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Alex Frew Releases 'Something To Hold On To'


The young artist’s music has already pulled in impressive support globally.

Alex Frew Releases 'Something To Hold On To'

Rising pop artist Alex Frew has returned with a striking new release, "Something To Hold On To." PRESS HERE to listen and see below to watch the visualizer.

Highlighting Frew's candid and unflinching brand of storytelling, "Something To Hold On To" narrates from the perspective of a vice latching onto an individual who needs it most. "This is a view point that I have always wanted to explore in my songwriting," Alex Frew says. 'It's asking: "If my addictions had the ability to speak, what would they say?' This song is a way in which I can navigate that perspective."

Like the previous two tracks released from his forthcoming debut EP - "Get Out Alive" and "Antisocial Love Song" - "Something To Hold On To" grapples with the depression and anxiety that accompanies the transformation from young adulthood into adulthood. Because Alex Frew has always approached music as a coping skill to help navigate his way through life, his songs are incredibly personal and surprisingly mature. Documenting his experience with growth, change, self-discovery, confusion, unrest and dread by using honest and genuine emotions felt from within rather than looking back from a distance. Frew writes with an undeniable urgency, fueled by dark, dreamy production and slick, intoxicating hooks that propel the pure sonic distillation of adolescence in all its mixed-up, bittersweet beauty. The artist also recently released a mesmerizing cover of Phil Collins' "In The Air Tonight" that appeared on the popular YouTube channel - Cover Nation.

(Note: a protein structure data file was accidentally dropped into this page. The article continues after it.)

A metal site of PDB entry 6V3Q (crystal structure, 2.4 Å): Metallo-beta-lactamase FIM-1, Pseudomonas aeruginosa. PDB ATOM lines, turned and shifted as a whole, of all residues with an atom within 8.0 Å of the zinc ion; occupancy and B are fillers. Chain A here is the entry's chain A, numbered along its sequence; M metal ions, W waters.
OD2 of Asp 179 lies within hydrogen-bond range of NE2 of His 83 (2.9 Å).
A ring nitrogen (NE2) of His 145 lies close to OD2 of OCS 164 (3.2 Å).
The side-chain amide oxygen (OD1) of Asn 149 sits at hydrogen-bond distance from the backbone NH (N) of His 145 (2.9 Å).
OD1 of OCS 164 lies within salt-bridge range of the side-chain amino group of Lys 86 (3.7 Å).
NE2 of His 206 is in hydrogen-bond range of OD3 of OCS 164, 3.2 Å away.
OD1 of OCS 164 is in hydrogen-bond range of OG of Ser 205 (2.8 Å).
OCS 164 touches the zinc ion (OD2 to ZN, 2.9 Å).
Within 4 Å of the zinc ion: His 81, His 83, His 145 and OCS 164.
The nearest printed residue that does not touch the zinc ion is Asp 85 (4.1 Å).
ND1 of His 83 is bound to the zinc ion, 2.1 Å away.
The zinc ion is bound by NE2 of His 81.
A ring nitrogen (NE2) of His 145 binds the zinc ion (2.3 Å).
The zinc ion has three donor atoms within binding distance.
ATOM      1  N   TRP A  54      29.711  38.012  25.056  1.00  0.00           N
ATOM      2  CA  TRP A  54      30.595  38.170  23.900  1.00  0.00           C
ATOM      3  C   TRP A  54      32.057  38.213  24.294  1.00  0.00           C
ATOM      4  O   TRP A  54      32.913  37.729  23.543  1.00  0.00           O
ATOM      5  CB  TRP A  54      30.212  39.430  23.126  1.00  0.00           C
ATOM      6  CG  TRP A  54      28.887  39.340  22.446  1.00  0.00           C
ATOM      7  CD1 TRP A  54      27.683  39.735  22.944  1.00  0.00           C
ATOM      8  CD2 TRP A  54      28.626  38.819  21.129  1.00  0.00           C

The young artist's music has already pulled in impressive support globally. BBC Bristol and BBC Guernsey have proudly interviewed Alex Frew, and the UK's Mahogany Sessions released a live performance visual of Frew's second single, "Antisocial Love Song" - watch here.

Born and raised in Toronto, Canada Alex Frew gravitated towards music as an emotional outlet from an early age. He began playing piano at six, picked up the guitar at nine, and by the time he was fifteen, he was writing songs full of honest emotion. At a time when most of his classmates were focused on hockey tryouts and university applications, Frew was hard at work in writing sessions all over the city, crafting tracks with the likes of Lowell and Dragonette's Joel Stouffer, who would become a steady collaborator and close confidante over the years. "In the studio, we were always trying to find ways to capture the swirl of emotion that comes with that tragic feeling of being a teenager. We wanted to create something that could lift you up just as easily as it could bring you down."

Watch here:

Photo Credit: Lee Zavitz

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